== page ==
Updates

June 29, 2020

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Dear Colleagues,

As we emerge from the pandemic and are slowly creating our "new normal," we have all come to appreciate the importance of social connection and support. As a profession, we also realize that we are unlikely to return soon to the conference / classroom style of continuing medical education that we were accustomed to.

 

We hope that CanSAGE's "In Covid Times" webinars have facilitated keeping our community connected and resourced to help our patients and ourselves. The next webinar (Wednesday, July 8) will be the last free webinar open to non-members.

 

Now CanSAGE needs your support!
Please renew your membership, or join as a new member to help us continue to fulfill our educational and advocacy mission. 

As part of your membership, we have decided to include FREE REGISTRATION to our upcoming virtual meeting – CanSAGE at home / ScanPEG chez nous – which will be held live on September 25-26. We will have top-notch National and International faculty discussing issues highly relevant to Canadian gynecologists. 

Please click here to see all the benefits that membership will provide and to find the Application / Renewal Form. There is also a discount if you sign up before August 1, 2020!

Be a member of CanSAGE, the voice of gynecology in Canada.

Warm regards,

Catherine

Dr. Catherine Allaire

President, CanSAGE

Le 29 juin 2020

Chers collègues,

Alors que nous sortons de la pandémie et créons lentement notre « nouveau normal », nous en sommes tous venus à apprécier l'importance des liens sociaux et du soutien. En tant que profession, nous nous rendons également compte qu'il est peu probable que nous revenions bientôt au style de formation médicale continue de conférence / classe auquel nous étions habitués.

 

Nous espérons que les webinaires « au temps de la Covid » de SCanPEG ont facilité le maintien de notre communauté et procure des ressources utiles pour aider nos patients et nous-mêmes. Le prochain webinaire (mercredi le 8 juillet) sera le dernier webinaire gratuit ouvert aux non-membres.

 

SCanPEG a maintenant besoin de votre soutien!

Veuillez renouveler votre adhésion ou adhérer en tant que nouveau membre pour nous assurer que nous pouvons remplir notre mission éducative et de plaidoyer.

En ce qui concerne votre adhésion, nous avons décidé d'inclure une INSCRIPTION GRATUITE à notre prochaine réunion virtuelle – ScanPEG chez nous / CanSAGE at home – qui se tiendra en direct du 25 au 26 septembre. Des professeurs de renommée nationale et internationale discuteront de sujets très pertinents pour les gynécologues canadiens. 

Veuillez cliquer ici pour voir tous les avantages que l'adhésion fournira et pour trouver le formulaire de demande / renouvellement. Il y a aussi un rabais si vous vous inscrivez avant le 1er août 2020!

Soyez membre de la SCanPEG, la voix de la gynécologie au Canada.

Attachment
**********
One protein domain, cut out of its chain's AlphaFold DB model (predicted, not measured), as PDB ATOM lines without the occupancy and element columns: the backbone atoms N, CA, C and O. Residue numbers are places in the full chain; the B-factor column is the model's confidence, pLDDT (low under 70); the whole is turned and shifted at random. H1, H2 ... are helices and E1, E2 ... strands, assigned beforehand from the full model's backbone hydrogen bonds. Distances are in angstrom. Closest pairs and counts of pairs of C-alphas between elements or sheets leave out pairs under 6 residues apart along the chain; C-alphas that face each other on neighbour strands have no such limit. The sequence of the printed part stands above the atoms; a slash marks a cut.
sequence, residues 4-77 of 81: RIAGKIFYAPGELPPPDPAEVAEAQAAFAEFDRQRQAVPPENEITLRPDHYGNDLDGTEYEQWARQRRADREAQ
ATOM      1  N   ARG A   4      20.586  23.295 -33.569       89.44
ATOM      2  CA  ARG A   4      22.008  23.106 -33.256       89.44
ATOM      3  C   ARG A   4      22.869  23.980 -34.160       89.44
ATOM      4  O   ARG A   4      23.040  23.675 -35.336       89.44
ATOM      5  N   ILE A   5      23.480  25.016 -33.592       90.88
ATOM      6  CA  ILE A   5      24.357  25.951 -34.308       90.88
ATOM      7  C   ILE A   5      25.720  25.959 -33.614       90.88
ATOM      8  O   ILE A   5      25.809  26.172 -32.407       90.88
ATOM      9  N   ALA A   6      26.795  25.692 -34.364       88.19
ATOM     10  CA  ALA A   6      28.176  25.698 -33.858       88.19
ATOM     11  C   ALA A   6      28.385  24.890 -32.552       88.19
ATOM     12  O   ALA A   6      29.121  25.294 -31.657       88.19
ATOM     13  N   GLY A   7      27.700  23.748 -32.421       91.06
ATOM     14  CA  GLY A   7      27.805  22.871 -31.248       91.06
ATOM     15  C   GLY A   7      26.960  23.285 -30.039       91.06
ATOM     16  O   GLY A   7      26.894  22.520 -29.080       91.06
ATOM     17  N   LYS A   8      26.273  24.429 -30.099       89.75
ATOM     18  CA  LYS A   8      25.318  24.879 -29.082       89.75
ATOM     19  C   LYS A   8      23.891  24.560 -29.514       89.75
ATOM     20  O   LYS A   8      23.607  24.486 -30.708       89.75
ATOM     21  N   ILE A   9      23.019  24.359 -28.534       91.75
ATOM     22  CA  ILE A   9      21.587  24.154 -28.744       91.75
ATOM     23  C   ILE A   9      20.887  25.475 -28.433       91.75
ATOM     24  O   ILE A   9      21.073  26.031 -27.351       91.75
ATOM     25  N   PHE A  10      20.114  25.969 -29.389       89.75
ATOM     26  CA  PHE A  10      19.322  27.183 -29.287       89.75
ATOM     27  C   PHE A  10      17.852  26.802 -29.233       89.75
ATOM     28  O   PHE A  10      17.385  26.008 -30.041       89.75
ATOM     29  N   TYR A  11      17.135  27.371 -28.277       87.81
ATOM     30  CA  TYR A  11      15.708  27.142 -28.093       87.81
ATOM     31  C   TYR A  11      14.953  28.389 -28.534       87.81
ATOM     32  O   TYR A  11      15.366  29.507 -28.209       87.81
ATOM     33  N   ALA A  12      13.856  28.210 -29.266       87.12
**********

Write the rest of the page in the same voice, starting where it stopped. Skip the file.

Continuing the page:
Sincèrement vôtre,

Catherine

Dre Catherine Allaire
Présidente de la SCanPEG

May 7, 2020

 

Dear Colleagues,

As we all continue to adapt to the COVID pandemic, we can breathe a sigh of relief that the first wave seems to have flattened thanks to everyone’s efforts, but there remains great uncertainty about the immediate future. Our governmental leaders are still advising against gatherings of over 50 people. Travel for health care professionals is still restricted in many provinces, and we are expecting a slow but steady ramp up of our usual activities with much delayed clinical care to deliver.

Considering all these factors, the Executive Board has made the difficult decision to cancel this year’s CanSAGE annual conference that was to be held in Saskatoon in September 2020.

Considerable time and effort had gone into preparing for this meeting, and we are grateful to the planning committee, our administrative support team and our sponsors for their commitment. This is disappointing to all of us who have come to appreciate this conference as a unique opportunity to exchange ideas, further our clinical knowledge, share our research and connect with colleagues and friends.  However we feel that this is the best choice to keep our members safe and available to the communities that we service.

But all is not lost!

Our planning committee is currently working on converting the meeting to a virtual format so that we can still meet and learn from each other, as well as share our research findings. Please stay tuned for further announcements about the Virtual CanSAGE Conference.

We want to thank you for your continued involvement and engagement with CanSAGE as we navigate these difficult times. 

 

Best wishes and stay safe,

Catherine Allaire MD
President, CanSAGE

March 31, 2020

Joint RCOG, BSGE and BGCS guidance for the management of abnormal uterine bleeding in the evolving Coronavirus (COVID-19) pandemic 

March 27, 2020

Joint Society Statement on Minimally Invasive Gynecologic Surgery 
During the COVID-19 Pandemic

Issued:  3/27/2020 – by AAGL